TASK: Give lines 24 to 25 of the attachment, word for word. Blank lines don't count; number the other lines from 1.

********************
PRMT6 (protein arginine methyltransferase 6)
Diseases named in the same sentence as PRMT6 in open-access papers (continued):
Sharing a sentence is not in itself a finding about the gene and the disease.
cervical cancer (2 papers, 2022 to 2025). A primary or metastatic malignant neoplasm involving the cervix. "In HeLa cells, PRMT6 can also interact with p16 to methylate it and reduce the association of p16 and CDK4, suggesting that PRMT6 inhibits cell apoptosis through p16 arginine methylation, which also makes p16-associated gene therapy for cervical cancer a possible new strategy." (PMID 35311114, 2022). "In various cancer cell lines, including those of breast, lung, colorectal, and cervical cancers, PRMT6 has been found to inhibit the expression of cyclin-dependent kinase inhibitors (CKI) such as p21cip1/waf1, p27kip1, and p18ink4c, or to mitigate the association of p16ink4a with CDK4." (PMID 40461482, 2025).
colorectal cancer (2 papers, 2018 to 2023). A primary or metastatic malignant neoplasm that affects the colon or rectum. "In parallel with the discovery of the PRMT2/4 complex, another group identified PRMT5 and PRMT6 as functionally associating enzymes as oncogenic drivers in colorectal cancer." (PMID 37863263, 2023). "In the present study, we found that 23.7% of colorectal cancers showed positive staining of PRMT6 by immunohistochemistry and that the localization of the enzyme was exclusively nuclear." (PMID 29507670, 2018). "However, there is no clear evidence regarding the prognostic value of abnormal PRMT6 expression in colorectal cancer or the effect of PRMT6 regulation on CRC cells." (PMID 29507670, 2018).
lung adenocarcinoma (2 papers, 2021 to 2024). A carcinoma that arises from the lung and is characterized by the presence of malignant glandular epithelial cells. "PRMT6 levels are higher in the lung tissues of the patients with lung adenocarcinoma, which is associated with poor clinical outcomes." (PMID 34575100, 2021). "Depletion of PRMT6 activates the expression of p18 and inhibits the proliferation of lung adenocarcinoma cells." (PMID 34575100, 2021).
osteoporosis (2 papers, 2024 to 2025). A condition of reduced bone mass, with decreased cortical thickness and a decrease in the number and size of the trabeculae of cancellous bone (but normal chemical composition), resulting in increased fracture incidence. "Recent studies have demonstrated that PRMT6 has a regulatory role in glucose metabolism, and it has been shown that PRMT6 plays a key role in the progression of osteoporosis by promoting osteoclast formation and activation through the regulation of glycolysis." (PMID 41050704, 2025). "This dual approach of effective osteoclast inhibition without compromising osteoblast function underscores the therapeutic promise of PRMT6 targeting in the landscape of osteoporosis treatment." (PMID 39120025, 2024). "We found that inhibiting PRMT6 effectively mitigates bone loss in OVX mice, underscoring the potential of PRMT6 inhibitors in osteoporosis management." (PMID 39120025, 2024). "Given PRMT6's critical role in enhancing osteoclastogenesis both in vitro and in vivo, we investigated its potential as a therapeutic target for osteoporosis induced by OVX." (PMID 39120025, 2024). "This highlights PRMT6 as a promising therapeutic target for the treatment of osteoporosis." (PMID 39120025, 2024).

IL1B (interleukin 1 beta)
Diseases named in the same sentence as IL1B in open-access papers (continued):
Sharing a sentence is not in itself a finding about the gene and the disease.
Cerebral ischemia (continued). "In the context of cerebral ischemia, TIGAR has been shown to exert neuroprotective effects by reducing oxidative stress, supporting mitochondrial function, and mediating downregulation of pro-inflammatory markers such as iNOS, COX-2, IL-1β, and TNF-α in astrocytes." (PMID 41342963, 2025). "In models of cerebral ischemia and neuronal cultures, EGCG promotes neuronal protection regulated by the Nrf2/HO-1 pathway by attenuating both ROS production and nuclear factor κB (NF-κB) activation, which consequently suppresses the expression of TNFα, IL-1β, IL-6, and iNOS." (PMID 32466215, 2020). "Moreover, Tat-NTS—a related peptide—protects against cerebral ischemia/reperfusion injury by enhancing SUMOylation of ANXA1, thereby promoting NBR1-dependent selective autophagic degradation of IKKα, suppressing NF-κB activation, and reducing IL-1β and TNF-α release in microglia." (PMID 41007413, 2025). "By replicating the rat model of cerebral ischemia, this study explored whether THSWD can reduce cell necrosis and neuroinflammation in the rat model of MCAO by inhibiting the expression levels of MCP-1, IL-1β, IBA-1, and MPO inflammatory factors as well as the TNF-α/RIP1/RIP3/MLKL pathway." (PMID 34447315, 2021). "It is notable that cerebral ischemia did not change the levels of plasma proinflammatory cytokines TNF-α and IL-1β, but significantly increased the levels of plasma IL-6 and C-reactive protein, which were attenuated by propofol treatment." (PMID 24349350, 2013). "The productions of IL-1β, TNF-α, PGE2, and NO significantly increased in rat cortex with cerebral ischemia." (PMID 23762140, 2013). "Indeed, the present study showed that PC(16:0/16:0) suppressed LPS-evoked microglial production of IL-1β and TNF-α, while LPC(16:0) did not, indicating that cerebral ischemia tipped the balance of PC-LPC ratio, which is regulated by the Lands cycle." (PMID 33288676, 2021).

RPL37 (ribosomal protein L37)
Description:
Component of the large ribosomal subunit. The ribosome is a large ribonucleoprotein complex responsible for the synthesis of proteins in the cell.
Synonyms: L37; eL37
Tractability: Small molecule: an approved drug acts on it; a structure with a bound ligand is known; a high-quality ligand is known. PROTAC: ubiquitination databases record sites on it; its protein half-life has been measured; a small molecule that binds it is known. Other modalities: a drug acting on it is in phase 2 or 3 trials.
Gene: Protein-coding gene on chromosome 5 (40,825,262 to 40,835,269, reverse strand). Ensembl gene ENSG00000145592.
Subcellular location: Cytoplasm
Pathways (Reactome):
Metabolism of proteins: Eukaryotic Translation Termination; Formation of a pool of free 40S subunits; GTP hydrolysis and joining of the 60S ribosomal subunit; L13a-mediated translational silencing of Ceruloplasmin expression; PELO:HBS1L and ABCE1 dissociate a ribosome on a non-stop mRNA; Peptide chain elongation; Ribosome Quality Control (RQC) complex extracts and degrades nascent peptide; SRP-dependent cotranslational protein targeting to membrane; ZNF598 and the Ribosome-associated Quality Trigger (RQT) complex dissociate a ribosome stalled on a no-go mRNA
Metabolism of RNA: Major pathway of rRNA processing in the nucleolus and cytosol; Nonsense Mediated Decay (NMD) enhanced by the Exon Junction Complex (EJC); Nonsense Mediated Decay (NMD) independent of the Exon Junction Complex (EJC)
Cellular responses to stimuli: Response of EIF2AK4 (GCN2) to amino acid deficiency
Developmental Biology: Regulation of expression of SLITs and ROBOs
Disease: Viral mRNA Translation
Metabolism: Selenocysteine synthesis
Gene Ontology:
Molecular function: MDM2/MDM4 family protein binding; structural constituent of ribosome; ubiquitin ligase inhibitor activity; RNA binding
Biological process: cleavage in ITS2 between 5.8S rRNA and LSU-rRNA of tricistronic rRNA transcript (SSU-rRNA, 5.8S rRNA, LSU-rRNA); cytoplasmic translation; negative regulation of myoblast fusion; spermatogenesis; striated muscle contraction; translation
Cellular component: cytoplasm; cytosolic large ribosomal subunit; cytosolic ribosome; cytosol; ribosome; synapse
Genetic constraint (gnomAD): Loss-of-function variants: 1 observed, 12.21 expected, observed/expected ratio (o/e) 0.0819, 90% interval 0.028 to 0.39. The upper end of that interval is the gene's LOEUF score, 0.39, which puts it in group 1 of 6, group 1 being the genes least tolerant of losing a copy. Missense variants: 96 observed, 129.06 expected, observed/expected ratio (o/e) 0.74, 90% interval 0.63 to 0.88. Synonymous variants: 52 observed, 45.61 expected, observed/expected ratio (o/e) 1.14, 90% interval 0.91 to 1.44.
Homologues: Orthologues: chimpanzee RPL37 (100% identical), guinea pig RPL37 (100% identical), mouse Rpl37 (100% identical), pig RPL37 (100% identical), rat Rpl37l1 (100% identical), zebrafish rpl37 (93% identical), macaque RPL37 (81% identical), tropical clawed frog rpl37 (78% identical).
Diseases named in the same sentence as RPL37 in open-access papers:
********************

Disease: Viral mRNA Translation
Metabolism: Selenocysteine synthesis